On 19 April, New Zealand Government released
the Research and Development (R&D) Tax Incentive Discussion Document for
public consultation. The announced was jointly made by Research, Science and
Innovation Minister Dr Megan Woods and Revenue Minister Stuart Nash.
Over the next six weeks, the Ministry of Business, Innovation and Employment
(MBIE), with support from Inland Revenue
and Callaghan Innovation,
will be actively seeking feedback on specific aspects of this proposal to
ensure the R&D tax incentive is fit for purpose.
Currently, New Zealand’s gross expenditure on R&D is
1.28% of GDP, lower than the OECD average of 2.3%. Business expenditure
on R&D has been steadily rising, but at 0.64% of GDP it is well below
the OECD average of 1.65%.
According to Minister Woods, the New Zealand Government is
committed to increase business R&D expenditure to 2% of GDP over ten years.
“Growing R&D is a key lever in diversifying the economy
and creating new industries, businesses, and highly skilled
jobs. Sustained increases in government investment will be important, but
we will also need to see an increasing contribution from the private sector,
specifically in businesses undertaking R&D,” Minister Woods said.
“This consultation document is the first step we will take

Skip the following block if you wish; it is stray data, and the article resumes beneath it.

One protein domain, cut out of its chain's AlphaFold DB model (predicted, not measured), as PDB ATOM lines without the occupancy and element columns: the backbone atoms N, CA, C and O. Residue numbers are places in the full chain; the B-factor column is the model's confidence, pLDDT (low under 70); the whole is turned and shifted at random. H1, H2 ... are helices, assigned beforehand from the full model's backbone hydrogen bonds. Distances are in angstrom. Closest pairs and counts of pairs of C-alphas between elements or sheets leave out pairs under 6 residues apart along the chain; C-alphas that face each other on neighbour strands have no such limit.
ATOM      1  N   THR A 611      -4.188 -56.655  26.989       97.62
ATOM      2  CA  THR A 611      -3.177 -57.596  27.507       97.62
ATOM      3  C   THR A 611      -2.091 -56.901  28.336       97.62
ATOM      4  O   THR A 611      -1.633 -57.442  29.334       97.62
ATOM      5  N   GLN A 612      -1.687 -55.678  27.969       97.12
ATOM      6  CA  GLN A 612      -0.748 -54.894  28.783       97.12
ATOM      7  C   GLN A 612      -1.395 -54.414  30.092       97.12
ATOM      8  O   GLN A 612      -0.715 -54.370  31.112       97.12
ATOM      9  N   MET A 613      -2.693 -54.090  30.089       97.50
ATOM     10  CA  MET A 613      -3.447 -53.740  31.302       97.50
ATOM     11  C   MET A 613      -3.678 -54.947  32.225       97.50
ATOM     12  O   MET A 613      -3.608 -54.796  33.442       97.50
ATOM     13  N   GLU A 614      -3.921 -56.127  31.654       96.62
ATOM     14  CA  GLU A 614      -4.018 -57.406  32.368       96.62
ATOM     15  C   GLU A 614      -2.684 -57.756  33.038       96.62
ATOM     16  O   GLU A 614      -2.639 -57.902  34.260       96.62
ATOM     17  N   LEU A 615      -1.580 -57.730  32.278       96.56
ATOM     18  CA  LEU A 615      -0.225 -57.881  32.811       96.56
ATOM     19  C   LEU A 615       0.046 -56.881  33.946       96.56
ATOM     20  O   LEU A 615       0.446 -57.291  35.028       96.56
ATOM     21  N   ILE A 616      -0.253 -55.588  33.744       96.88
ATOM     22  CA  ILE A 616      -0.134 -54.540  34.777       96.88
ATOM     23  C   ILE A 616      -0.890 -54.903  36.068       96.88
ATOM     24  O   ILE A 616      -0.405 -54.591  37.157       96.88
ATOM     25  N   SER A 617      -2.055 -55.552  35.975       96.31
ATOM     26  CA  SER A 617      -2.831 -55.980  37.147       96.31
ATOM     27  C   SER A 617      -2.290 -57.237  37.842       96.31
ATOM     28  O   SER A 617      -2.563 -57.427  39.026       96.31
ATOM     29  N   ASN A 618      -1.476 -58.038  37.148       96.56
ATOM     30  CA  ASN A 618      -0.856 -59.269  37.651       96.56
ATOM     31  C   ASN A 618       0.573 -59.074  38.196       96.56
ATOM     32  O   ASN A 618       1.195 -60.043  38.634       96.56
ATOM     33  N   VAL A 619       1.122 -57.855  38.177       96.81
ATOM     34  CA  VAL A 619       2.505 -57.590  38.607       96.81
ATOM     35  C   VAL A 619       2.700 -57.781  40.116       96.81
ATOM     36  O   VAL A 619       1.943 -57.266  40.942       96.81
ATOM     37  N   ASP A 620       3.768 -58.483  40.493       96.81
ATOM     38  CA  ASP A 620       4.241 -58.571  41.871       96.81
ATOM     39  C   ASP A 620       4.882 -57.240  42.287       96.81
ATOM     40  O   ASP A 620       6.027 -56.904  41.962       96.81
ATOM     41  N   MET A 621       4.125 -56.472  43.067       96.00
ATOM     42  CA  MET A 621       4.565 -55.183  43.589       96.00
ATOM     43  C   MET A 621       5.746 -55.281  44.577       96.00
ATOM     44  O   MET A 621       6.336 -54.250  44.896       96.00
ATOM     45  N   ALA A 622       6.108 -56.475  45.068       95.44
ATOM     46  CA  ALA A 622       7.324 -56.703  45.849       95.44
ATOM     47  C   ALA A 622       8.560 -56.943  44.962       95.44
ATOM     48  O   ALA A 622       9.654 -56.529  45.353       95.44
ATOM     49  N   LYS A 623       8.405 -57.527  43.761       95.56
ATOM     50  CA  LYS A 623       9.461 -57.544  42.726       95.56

together in achieving this ambitious goal,” she added.
For businesses, R&D is recognised as a key indicator of
innovation, which enhances their ability to be successful in changing markets.
More broadly, it provides for the diversification of the economy by encouraging
new industries, and companies, new jobs and new ways of doing business.
Revenue Minister Stuart Nash says the R&D tax incentive
will have broad reach across the economy, and will enable businesses of all
sizes to undertake R&D.
An R&D tax incentive will offer a greater element of
certainty to businesses. It will be a simpler process, and will open access to
those that have either struggled to access support or have been shut out of the
process in the past. The system should stand the test of time and give
businesses the consistency and confidence they need to succeed.
“There needs to be a careful approach to establishing a tax
incentive mechanism of this nature. The discussion document sets out the main
design and technical features proposed for the R&D tax incentive,” said
The proposed R&D Tax Incentive has been designed to
provide easily accessible support to a broad range of businesses, and to do so
in a fiscally responsible way while also maintaining trust and confidence in
the tax system.
The proposed mechanism for providing the R&D Tax
Incentive is a 12.5% tax credit on eligible expenditure will be available to
business doing R&D in New Zealand. The credit will be available for
eligible expenditure incurred from 1 April 2019. A business will need to
spend a minimum of NZ$100,000 on eligible expenditure, within one year, to
qualify for the Tax Incentive.